During the auspicious state visit of Chinese President Xi Jinping to the Philippines last November 2018, the two countries elevated their relations to a Comprehensive Strategic Cooperation (CSC). Given the political context defined by the U.S.-China geopolitical rivalry, the status of the Philippines as a U.S. ally, and the dispute in the West Philippine Sea which resulted to the legally successful Philippine arbitration case against China, the relevance of the CSC trascends China-Philippines relations. Truly, it is of regional significance as it supports China’s peaceful development narrative and reveals how Beijing can attract countries in the Asia Pacific, manage the South China Sea (SCS) disputes to its favor, and influence the security policies of U.S. allies and partners.
As the name suggests, the CSC between China and the Philippines encompasses more than two dozen agreements for cooperation in various fields including trade, infrastructure, energy, law enforcement, and maritime security, among others. However, the CSC presents underlying features that make it relevant to the evolving regional security environment. As can be gathered from the Joint Statement and Joint Press Statement of Beijing and Manila during President Xi’s state visit, the CSC holds the following characteristics: 1) it recognizes an increasingly multipolar world within which China and the Philippines are partners in development; 2) it promotes win-win economic cooperation that complements China’s Belt and Road Initiative (BRI); 3) it facilitates functional cooperation in addressing internal security issues affecting the Philippines such as counter-terrorism and Marawi Rehabilitation; and 4) it underscores the importance of bilateral consultation and negotiation mechanisms (e.g., Bilateral Consultation Mechanism on the SCS and Joint Coast Guard Committee on Maritime Cooperation) in managing the territorial and maritime dispute between Beijing and Manila.
These characteristics resonate with China’s peaceful development narrative which Beijing espouses as it shrewdly reshapes the regional security architecture of the Asia Pacific. Based on a white paper released by Beijing’s State Council Information Office last January 2017, China’s “Peaceful Development” narrative suggests a commitment to “upholding world peace and promoting common development and prosperity for all countries.” According to the white paper, China commits to several lines of effort which include the development of a harmonious Chinese society, implementation of an opening up strategy of mutual benefit, and creation of a peaceful international environment and favorable external conditions, among others.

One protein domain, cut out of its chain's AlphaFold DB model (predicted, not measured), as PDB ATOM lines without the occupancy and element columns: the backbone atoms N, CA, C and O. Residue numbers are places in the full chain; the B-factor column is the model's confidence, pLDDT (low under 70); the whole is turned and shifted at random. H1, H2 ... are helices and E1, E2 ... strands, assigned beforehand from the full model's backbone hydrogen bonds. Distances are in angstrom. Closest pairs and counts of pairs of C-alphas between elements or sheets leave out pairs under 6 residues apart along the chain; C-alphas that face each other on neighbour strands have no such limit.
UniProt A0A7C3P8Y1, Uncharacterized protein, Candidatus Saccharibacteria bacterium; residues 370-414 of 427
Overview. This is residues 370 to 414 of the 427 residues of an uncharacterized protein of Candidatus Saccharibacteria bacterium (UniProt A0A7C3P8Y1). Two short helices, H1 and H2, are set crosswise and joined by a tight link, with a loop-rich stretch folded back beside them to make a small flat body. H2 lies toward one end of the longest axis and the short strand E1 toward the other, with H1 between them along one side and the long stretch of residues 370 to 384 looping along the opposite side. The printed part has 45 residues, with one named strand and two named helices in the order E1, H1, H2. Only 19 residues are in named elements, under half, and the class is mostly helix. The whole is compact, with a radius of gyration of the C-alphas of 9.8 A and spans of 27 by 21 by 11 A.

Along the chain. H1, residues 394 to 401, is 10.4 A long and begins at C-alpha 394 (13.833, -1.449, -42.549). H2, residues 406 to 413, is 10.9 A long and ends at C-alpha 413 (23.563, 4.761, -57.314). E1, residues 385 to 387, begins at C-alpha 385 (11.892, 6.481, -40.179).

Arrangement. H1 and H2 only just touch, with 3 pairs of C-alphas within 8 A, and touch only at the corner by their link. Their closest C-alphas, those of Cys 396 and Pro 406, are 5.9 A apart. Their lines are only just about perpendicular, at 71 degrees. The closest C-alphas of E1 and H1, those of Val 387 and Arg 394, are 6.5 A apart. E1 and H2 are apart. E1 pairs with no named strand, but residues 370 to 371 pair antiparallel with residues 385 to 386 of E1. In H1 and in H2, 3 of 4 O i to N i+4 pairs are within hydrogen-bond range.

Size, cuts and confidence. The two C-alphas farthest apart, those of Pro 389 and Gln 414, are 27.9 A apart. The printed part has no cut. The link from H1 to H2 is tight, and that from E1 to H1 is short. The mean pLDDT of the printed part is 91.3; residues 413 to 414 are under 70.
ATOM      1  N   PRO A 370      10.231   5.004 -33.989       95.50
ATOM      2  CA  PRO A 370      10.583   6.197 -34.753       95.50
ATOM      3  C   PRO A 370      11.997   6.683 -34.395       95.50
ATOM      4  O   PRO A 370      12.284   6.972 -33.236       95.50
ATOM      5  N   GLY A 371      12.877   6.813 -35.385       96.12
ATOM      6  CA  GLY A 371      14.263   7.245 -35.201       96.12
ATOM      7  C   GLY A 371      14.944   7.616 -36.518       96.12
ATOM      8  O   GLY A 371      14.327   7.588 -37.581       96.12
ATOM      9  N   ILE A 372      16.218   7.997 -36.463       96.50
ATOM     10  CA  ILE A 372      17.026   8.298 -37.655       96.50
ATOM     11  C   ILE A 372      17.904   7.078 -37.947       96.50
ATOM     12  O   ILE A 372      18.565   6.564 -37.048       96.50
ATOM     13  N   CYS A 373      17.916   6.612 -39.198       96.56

More than these highly ideal lines of effort, however, a closer reading of the said white paper would reveal the underlying purposes of China’s peaceful development narrative. First, it seeks to dismiss the idea that China is or can become a threat to the security of the Asia Pacific region. The narrative underscores that China “never engages in aggression or expansion, never seeks hegemony, and remains a staunch force for upholding regional and world peace and stability.” Second, it suggests that the U.S.-led system of alliances and security partnerships, one of the cornerstones of the existing regional architecture, is irrelevant and incompatible with 21st century security challenges. The narrative offers a new kind of security thinking, one that is built on “mutual trust, mutual benefit, equality and coordination” and pursues “comprehensive security, common security and cooperative security.” As a veiled reference to the U.S.-led system, it also argues that countries “should abandon the Cold War mentality and confrontation between different alliances.” Third, it seeks to present China as a constructive party to the SCS disputes. The narrative underscores that “China has made a constructive proposal to ‘shelve disputes and seek joint development’ and done its utmost to uphold peace and stability in the South China Sea, East China Sea and the surrounding areas.” Finally, it heralds an age of multipolarity and global economic interdependence. In contrast to the notion of a unipolar world order under U.S. leadership, it argues that “the global trend towards multipolarity is irresistible” and that the “international community should reject the zero-sum game which was a product of the old international relations.”
Clearly, the CSC between China and the Philippines complements and supports the objectives of China’s peaceful development narrative. It represents the shared views of Beijing and Manila on the future of the Asia Pacific regional security environment. Likewise, it presents how China effectively uses a combination of economic statecraft and charm offensive to underpin its regional politico-economic influence and reveals how Beijing is able to skillfully shelve the SCS disputes through the promise of joint development. More importantly, from a strategic point of view, it reveals how China can influence the security thinking of a U.S. ally through its peaceful development narrative, thereby influencing its policy towards a crucial regional security issue such as the SCS disputes.
*Christian Vicedo is an independent defense and security analyst based in Manila. His writings have appeared in the Pacific Forum, East Asia Forum, The Diplomat, and Eurasia Review.